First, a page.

Great infrastructure, led by design, can shape a town or city and transform the lives of communities but it takes vision, collaboration and leadership

Sadie morgan bw 2017

In July the National Infrastructure Committee (NIC) published the National Infrastructure Assessment (NIA), which identified and made recommendations for meeting the UK’s infrastructure needs. It suggests how the country can get the most out of the infrastructure we have and make the right choices for new infrastructure in order to ensure continued prosperity, competitiveness and wellbeing in the face of challenges such as climate change and population growth. 

Cities are a key focus of the NIC assessment and, we believe, crucial to the UK’s success. More than half the UK population live or work in cities, and with that proportion continuing to grow, pressure on infrastructure and local resources will only increase. This is why the NIC recommends cities should have devolved powers and £43bn funding on top of current spending between now and 2040, to solve the riddle of integrating effective transport, employment and housing.

The challenges of local transport, job creation and new homes should not be looked at in isolation. To create liveable communities our focus has to be wider

Although our recommendations are targeted at the 45 largest cities in England, they also include a diverse group of medium-sized and small cities and are relevant to both city leaders and county councils alike. 

Read: Housing density - does it stack up?

All the UK’s cities need bigger, longer-term devolved budgets and the opportunity to bid for major projects. When it comes to knowing what is needed to deal with local and regional challenges, it is local communities that know best, not central government.

The challenges of local transport, job creation and new homes should not be looked at in isolation. To create liveable communities our focus has to be wider. Creating a low carbon economy is essential to address climate change and the growing threat from air pollution. Digital connectivity, increasingly crucial, is still out of reach for many, with only 4% of households able to access full fibre broadband. We must plan for all these together to deliver sustainable communities where people want to live and work. 

So how do we achieve this? Whether it’s transport, housing, digital connectivity or utilities for housing, county and unitary councils have a vital enabling role to play to ensure infrastructure is planned and delivered effectively.

Leaders at all levels and local stakeholders need to be champions of well-designed infrastructure and communities

Councils face multiple barriers: the siloed planning and delivery of utilities to supply new developments; the lack of regulatory incentive for utility companies to increase capacity ahead of new developments; and poor communication between the diverse organisations involved in planning, design and delivery of utilities. All this is coupled with a lack of any mechanisms to improve co-ordination between housing and infrastructure for smaller-scale developments. I’m surprised anything gets done.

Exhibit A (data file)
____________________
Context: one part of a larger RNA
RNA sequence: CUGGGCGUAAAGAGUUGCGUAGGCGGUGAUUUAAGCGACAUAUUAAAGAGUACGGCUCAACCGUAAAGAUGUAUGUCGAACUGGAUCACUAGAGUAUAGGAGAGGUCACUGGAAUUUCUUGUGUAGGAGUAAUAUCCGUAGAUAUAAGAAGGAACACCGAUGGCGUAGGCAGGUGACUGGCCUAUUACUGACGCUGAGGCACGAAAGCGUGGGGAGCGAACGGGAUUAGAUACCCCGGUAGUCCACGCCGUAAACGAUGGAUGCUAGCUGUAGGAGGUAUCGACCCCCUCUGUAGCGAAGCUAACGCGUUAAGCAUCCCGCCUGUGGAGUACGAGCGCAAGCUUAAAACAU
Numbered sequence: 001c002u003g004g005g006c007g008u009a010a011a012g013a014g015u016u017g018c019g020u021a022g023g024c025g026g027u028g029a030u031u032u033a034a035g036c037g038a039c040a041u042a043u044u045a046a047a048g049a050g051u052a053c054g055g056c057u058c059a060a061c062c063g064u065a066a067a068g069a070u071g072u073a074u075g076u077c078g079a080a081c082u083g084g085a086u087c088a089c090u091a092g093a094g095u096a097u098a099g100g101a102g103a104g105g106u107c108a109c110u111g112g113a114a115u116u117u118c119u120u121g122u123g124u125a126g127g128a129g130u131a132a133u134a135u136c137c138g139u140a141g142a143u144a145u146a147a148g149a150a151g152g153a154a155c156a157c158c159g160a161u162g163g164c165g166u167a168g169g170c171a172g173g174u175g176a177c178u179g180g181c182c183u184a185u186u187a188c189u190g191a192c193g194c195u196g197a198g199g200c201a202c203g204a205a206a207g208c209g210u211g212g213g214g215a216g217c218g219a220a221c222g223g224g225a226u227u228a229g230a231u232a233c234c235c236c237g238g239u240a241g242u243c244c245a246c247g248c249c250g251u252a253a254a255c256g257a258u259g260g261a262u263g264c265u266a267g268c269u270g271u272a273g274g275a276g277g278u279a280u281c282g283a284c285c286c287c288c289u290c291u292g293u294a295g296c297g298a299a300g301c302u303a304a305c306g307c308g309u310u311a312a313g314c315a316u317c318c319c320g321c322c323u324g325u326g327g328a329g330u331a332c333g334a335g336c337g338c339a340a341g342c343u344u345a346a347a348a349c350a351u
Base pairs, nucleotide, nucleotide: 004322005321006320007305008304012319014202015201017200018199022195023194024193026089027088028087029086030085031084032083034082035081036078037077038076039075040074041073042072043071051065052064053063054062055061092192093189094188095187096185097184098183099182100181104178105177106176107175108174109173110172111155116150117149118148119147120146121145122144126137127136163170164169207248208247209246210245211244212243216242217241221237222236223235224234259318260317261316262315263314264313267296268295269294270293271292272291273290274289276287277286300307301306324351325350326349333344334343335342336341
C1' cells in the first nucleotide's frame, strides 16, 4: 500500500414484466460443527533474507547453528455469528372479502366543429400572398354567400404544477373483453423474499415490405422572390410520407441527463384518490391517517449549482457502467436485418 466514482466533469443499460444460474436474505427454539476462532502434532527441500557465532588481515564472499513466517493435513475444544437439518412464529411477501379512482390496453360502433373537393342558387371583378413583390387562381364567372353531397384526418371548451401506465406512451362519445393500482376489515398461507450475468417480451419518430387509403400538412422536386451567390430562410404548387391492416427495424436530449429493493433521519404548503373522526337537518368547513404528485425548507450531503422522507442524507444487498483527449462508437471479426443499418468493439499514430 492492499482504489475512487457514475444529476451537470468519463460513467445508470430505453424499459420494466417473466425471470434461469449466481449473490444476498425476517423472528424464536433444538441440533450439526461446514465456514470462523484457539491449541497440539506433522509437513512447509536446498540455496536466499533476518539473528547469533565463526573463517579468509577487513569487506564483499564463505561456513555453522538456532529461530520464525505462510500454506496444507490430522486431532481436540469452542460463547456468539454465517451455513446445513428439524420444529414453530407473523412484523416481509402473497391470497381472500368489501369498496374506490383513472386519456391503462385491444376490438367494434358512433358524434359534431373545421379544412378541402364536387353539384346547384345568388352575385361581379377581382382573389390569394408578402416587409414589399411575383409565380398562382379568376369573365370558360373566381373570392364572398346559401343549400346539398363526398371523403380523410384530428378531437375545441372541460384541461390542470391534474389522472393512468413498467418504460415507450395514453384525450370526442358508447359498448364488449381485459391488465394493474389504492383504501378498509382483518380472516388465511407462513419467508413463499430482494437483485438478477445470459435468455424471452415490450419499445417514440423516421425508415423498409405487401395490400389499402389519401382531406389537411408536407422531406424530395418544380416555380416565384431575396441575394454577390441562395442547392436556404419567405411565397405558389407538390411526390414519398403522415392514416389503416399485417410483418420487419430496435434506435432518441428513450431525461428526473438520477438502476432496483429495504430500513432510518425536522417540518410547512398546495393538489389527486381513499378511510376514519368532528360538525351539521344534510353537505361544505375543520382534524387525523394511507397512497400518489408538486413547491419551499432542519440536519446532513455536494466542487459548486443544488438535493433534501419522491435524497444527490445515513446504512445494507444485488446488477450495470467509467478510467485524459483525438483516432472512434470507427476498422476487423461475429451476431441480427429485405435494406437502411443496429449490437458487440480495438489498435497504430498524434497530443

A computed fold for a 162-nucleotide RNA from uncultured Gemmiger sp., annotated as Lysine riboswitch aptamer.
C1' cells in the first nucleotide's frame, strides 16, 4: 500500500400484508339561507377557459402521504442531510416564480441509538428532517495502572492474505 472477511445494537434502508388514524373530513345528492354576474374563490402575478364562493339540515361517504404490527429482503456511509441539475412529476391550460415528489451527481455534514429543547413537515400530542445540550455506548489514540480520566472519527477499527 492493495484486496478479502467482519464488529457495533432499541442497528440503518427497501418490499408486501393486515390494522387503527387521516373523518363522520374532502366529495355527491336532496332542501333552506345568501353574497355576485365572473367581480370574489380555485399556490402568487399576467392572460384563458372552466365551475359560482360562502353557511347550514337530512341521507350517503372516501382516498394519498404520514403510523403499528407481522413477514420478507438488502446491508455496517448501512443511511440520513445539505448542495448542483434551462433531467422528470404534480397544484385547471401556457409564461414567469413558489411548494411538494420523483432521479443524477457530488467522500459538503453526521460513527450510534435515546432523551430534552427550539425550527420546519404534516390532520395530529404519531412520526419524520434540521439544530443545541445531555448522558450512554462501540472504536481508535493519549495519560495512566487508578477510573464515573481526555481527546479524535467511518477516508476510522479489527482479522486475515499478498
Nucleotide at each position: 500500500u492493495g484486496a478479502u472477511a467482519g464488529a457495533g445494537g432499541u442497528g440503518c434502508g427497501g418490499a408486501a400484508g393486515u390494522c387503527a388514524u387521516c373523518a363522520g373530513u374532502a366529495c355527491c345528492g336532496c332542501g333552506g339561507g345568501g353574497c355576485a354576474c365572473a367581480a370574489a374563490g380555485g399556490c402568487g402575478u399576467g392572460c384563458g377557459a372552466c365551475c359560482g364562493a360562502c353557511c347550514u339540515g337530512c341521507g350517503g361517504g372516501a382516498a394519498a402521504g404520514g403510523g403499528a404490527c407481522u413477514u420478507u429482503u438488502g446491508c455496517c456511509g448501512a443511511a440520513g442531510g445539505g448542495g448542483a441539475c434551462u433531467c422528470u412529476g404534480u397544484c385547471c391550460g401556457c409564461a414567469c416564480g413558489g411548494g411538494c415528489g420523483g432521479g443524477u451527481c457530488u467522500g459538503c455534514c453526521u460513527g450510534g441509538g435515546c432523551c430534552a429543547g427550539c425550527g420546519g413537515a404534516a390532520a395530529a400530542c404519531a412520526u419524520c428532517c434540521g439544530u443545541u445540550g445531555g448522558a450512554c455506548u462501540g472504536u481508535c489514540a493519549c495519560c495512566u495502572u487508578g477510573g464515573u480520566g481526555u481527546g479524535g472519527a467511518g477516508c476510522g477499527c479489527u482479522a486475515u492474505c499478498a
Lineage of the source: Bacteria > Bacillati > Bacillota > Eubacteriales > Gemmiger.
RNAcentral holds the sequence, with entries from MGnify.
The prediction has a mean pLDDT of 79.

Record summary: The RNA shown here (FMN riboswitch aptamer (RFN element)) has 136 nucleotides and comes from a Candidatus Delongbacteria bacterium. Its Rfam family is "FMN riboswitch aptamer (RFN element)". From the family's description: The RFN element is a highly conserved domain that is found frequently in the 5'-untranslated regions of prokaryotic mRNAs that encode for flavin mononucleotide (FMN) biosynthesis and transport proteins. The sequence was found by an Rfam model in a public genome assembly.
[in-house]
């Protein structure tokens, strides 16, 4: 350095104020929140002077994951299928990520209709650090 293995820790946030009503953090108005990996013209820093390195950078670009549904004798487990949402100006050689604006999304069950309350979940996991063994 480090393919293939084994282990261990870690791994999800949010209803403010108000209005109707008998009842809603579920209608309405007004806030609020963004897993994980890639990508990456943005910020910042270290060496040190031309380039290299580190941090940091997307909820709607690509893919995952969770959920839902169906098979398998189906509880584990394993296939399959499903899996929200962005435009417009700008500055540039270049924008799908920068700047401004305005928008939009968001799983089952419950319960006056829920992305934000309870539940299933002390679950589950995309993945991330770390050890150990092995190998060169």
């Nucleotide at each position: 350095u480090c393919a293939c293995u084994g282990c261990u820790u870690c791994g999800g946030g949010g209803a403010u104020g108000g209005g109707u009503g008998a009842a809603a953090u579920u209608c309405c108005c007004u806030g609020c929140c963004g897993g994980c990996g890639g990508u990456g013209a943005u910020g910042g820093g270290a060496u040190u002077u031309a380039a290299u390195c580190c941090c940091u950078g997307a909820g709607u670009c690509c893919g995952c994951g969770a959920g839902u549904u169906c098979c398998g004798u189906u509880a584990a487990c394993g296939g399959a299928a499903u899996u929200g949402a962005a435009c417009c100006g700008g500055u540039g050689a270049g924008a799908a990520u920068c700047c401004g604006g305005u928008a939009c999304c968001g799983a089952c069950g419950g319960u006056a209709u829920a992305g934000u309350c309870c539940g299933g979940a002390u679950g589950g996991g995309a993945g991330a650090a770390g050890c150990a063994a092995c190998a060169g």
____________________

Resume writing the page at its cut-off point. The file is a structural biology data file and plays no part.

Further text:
While the challenges are numerous, we must remember that building thriving communities is not simply about access to funds, or resolving issues with governance and co-ordination between different levels of local government and infrastructure providers. Infrastructure is more than just nuts and bolts. Leaders at all levels and local stakeholders need to be champions of well-designed infrastructure and communities. Good design is linked to a wider set of positive social, economic and environmental outcomes, including healthy lifestyles, mental health, environmental sustainability and enhanced financial and economic value. 

Good design is the surest way I know to get the best value out of any new investment going into communities and new housing developments, and deliver the best outcomes for residents. Embedding it early in the process can, in the long term, save money that can be reinvested in those communities. It means thinking about how great infrastructure can truly shape a town, a city – or even a whole county – in a way that makes people proud to live and work there.

But none of this is achievable unless councils look beyond their borders and work together by solving the puzzle of increasing the supply of homes, opening up employment opportunities and improving transport links. That was a central tenet of our report on the Cambridge to Oxford Growth Arc, to which the government has just published its official response. It welcomed initiatives to support the arc, such as the appointment of a ministerial champion and, crucially, allowing local authorities to pool section 106 contribution from developers. 

But these measures are insufficient to allow these councils and their developer partners to deliver the scale of new housing and the integrated infrastructure needed to ensure new homes become liveable, desirable communities. Clear-sighted leadership from government and councils is needed to deliver this transformation.

One motivation behind setting up the NIC was to address weaknesses in the decision-making process around infrastructure. The NIA strategy enables better decisions to be made in order to support sustainable economic growth across all regions, improved competitiveness and higher quality of life. But we need the vision, leadership and collaboration of councils and central government to make it happen.

Sadie Morgan is a co-founding director of dRMM Architects. She is also the HS2 independent design panel chair, sits on the UK’s National Infrastructure Commission and is a mayor’s design advocate for the Greater London Authority